As a parent, helping your teenager buy their first used car is an opportunity to teach them a few life lessons. In doing so, you’ll also want to ensure you’re helping your child get a quality car that’s going to last them for several years. You can both learn more about shopping for used cars by following a few common practices that are designed to sort the good used cars from the lemons.
Look For an Established Dealership
While you might find some good deals from private sellers, buying from an individual is usually a mistake. Most of the time, you’ll just be buying someone else’s problems. There are distinct advantages to buying from a used car dealership, including your ability to get more car for your dollar. This principle goes for any area you are located in geographically. For instance, if you’re looking for a BMW for sale in West Chester, PA, you’ll find more options at a dealership that primarily sells used luxury cars. In addition to finding the make and model your teen wants, you can trust that the vehicle was inspected and repaired before it was placed on the lot. This ensures the vehicle your teen buys is in relatively good condition.
Know the Kelly Blue Book Price
Before you start visiting dealerships, you should talk to your teen about the car or truck they want to buy. They should have a predetermined budget and they should have a body type in mind. It’s even better to have a specific make and model in mind. This will help you research the model’s listing in Kelly’s Blue Book, which lists the basic price for any vehicle by make, model, and year. This will help you ensure your teen won’t be overpaying for their used vehicle. It will also give you the information you need to question a low price. If the dealer is asking a price that’s at the Blue Book price or only slightly higher, there may be bigger problems with the vehicle.
Check the Vehicle History Report
There are several different things you can learn from a vehicle history report, so this is just a good practice to follow when buying any used vehicle. You may already know that the report will alert potential buyers to any serious accidents in which the vehicle was damaged. Additionally, the report will alert you if the vehicle was determined to be “totaled” by the insurance company. If that is the case, a salvage title will be issued. While this doesn’t mean the car or truck hasn’t been adequately restored, it may make it harder to finance or resell the vehicle. The vehicle history report will also alert you to illegal practices, such as turning back the odometer.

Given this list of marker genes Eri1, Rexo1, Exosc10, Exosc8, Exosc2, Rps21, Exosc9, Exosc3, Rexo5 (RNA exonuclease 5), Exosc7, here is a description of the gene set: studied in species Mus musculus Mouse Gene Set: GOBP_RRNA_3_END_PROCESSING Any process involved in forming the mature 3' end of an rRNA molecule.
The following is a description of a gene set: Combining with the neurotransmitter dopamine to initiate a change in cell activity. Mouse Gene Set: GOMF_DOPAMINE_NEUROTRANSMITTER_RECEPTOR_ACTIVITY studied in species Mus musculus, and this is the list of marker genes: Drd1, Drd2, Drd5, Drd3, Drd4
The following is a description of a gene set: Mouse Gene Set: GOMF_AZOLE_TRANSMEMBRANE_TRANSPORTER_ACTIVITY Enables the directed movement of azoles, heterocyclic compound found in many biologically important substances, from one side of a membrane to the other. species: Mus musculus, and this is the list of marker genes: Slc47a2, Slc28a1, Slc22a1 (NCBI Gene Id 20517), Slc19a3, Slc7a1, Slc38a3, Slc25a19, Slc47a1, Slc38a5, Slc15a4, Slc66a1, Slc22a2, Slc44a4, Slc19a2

Visually Inspect the Vehicle
If you have a basic understanding of auto mechanics, you may feel comfortable inspecting the vehicle yourself. Be sure to check the undercarriage, exhaust, tires, and other components underneath the vehicle. You should raise the hood and do a thorough inspection of the engine, cooling system, and transmission. If you’re unfamiliar with auto mechanics, it’s better to ask a mechanic to look over the vehicle for you. A reputable seller shouldn’t object to the inspection, so you shouldn’t feel timid about suggesting the third-party inspection.
Take the Test Drive
When your teen has done the proper research and they’re ready to commit to a vehicle, they should schedule a test drive. This provides an opportunity to test the various systems in real world situations. As your teen is driving, instruct them to turn on the radio, heater or A/C, and headlights to ensure there aren’t problems with the power system. If the lights and radio fade or the vehicle feels like it may stall, this could indicate a problem. The test drive should also be used to test maneuverability, the braking system, and the cooling system. Your teen should pay attention to any warning indicators that light up on the dashboard as well as watching the engine temperature indicator. They should also listen to the engine with the radio and heater or A/C off to identify unusual sounds. If they experience a smooth ride, they can feel more confident in their used car purchase.
Even when you settle on a used car for your teen, you should make sure they have some protection. This should start with ensuring the car is covered by a warranty. You should also talk with an insurance agent you trust to help your teen get the best coverage within your budget. Finally, subscribing to a roadside assistance service will also help you ensure your teen is safe on the road.